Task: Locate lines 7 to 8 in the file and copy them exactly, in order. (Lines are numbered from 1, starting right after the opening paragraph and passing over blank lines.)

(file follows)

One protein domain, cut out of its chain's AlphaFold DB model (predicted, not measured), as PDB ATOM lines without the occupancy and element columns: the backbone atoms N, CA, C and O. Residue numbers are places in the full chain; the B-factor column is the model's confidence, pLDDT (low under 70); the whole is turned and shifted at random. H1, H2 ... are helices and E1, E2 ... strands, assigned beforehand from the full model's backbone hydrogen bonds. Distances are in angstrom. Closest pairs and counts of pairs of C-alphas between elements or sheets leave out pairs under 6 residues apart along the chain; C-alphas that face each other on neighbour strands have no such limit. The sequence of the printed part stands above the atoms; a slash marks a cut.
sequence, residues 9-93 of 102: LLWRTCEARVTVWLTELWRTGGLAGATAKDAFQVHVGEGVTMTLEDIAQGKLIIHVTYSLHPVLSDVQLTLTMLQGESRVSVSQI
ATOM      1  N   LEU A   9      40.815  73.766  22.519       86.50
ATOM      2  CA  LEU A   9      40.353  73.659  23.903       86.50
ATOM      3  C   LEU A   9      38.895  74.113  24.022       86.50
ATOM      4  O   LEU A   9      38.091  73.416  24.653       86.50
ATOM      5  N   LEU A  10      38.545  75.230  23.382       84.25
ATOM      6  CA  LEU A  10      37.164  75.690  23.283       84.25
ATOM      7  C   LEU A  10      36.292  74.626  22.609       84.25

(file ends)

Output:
ATOM      6  CA  LEU A  10      37.164  75.690  23.283       84.25
ATOM      7  C   LEU A  10      36.292  74.626  22.609       84.25